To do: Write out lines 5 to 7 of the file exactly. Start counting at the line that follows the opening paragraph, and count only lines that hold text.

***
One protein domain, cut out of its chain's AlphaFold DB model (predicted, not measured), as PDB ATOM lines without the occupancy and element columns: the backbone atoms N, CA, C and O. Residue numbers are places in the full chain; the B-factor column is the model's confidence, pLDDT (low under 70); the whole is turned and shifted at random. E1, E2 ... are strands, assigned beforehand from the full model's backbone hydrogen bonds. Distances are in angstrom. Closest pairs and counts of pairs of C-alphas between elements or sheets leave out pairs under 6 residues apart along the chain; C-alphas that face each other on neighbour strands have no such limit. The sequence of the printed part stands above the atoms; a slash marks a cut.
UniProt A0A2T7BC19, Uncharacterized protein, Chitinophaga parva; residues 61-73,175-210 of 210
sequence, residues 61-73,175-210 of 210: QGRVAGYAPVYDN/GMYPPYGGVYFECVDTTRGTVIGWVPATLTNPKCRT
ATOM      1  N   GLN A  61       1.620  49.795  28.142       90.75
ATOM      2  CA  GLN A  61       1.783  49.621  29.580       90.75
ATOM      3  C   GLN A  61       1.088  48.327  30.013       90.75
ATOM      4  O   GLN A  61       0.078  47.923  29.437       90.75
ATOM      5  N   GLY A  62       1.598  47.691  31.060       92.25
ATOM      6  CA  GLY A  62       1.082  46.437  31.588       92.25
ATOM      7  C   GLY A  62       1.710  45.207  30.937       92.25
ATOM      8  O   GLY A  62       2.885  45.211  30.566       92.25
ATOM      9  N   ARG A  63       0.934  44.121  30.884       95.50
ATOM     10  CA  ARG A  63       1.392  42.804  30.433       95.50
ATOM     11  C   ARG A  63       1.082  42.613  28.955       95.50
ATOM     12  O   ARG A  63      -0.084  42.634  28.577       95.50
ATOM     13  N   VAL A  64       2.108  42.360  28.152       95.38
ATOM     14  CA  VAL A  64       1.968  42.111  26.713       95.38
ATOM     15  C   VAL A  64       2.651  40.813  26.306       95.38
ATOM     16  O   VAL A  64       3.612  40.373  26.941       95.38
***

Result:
ATOM      3  C   GLN A  61       1.088  48.327  30.013       90.75
ATOM      4  O   GLN A  61       0.078  47.923  29.437       90.75
ATOM      5  N   GLY A  62       1.598  47.691  31.060       92.25